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January 25, 2010

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Fight against corruption hits Beijing offices

CHINA plans to shut down thousands of Beijing offices set up by local governments with many accused of maneuvering between central and local governments, resulting in corruption and irregularities involving fund allocation, project bidding and even officials' promotions.

Beijing has 572 offices of governments at and above city level as well as more than 5,000 county offices.

Added to those set up by provincial departments, development zones, associations, state-owned enterprises and universities, the total number for different types of Beijing offices will be more than 10,000, the Beijing-based Outlook Weekly said.

According to the new policy, only offices of governments above city level will be allowed to remain while those for prefecture-level governments will need the approval of their provincial governments.

Corruption and irregularities involving local governments' Beijing offices in recent years triggered an investigation by the disciplinary arm of the Communist Party of China Central Committee in 2006.

The offices have become an industry involving billions of yuan in expenditure and numerous employees.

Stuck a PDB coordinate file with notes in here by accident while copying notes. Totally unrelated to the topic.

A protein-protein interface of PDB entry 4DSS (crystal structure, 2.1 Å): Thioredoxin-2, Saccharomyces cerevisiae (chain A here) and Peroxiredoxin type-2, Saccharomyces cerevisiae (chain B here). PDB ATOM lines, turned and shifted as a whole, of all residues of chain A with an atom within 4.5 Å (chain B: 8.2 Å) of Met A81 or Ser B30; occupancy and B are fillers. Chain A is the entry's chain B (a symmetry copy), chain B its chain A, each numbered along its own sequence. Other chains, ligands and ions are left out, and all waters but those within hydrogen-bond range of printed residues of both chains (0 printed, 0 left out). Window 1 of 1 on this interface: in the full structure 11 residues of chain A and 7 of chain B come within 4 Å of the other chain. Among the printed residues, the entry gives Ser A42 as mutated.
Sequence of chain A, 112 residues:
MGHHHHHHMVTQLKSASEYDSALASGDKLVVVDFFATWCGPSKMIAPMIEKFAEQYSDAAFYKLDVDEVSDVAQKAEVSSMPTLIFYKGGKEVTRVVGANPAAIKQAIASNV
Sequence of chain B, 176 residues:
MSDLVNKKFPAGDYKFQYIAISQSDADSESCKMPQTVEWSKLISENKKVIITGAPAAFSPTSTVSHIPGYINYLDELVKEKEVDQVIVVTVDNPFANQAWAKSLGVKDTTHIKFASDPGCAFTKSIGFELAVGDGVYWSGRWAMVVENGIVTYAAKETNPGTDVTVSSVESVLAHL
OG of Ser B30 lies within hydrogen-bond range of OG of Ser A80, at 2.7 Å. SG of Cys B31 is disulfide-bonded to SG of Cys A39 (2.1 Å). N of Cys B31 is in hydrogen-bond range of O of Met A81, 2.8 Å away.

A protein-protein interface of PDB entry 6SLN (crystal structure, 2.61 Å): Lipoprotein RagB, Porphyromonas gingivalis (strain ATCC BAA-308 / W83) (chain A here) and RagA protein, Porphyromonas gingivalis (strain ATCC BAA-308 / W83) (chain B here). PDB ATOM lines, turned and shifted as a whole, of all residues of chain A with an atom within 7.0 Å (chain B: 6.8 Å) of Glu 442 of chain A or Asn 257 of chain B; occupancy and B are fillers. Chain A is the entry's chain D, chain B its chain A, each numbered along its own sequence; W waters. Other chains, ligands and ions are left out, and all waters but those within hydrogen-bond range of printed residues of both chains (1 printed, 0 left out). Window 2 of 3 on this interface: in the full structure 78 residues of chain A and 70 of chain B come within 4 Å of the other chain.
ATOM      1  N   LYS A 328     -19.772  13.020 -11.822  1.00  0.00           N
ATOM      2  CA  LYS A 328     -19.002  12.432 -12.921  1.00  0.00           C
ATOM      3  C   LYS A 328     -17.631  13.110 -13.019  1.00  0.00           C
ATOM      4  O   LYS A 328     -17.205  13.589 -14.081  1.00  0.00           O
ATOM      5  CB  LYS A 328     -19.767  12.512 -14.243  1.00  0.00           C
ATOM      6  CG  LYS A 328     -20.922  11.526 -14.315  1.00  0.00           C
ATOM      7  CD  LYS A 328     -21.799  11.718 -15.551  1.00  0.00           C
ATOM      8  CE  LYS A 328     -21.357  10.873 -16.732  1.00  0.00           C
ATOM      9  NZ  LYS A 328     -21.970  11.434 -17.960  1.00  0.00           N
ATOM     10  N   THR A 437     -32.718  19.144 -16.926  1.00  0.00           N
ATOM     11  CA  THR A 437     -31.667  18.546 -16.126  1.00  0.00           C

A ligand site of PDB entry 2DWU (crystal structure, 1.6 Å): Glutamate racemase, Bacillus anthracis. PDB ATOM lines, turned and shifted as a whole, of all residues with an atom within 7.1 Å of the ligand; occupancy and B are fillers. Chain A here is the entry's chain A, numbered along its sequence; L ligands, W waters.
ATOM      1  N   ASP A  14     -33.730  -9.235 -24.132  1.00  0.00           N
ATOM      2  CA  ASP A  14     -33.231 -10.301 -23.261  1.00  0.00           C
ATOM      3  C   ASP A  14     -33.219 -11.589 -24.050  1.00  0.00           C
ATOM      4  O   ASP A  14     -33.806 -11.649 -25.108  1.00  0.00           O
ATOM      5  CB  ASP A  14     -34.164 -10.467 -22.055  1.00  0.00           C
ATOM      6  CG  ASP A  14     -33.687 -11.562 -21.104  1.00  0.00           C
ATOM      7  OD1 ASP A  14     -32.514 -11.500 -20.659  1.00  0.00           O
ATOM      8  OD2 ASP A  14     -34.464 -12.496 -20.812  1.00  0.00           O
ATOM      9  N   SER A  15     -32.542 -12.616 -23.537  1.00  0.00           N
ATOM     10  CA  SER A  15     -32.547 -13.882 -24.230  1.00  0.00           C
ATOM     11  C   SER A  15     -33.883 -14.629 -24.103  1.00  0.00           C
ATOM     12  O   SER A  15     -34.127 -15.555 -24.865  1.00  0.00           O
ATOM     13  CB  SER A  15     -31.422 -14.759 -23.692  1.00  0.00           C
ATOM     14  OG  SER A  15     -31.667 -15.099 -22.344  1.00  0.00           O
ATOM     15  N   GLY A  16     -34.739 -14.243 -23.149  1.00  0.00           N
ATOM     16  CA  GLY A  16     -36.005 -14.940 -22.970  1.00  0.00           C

According to a source in the Government Offices Administration of the State Council, the 52 Beijing offices of governments above city levels had almost 8,000 employees.

The assets of local governments' Beijing offices surpassed 10 billion yuan (US$1.46 billion) in 2001 and their expenditures for housing in 2002 was 4.3 billion yuan.

A large amount of expenses reportedly were spent in lobbying or treating visiting local officials and office directors were granted absolute control over their annual budget.

A scandal involving two offices last year sparked outrage. The Beijing offices of Xuchang City and Luohe City of Henan Province spent 660,000 yuan on 777 bottles of Moutai - a well-known Chinese liquor - for entertaining guests as well as resale at restaurants and hotels affiliated to them, but they were later found to be fake and the matter was reported to the commerce and industry watchdog in Beijing.


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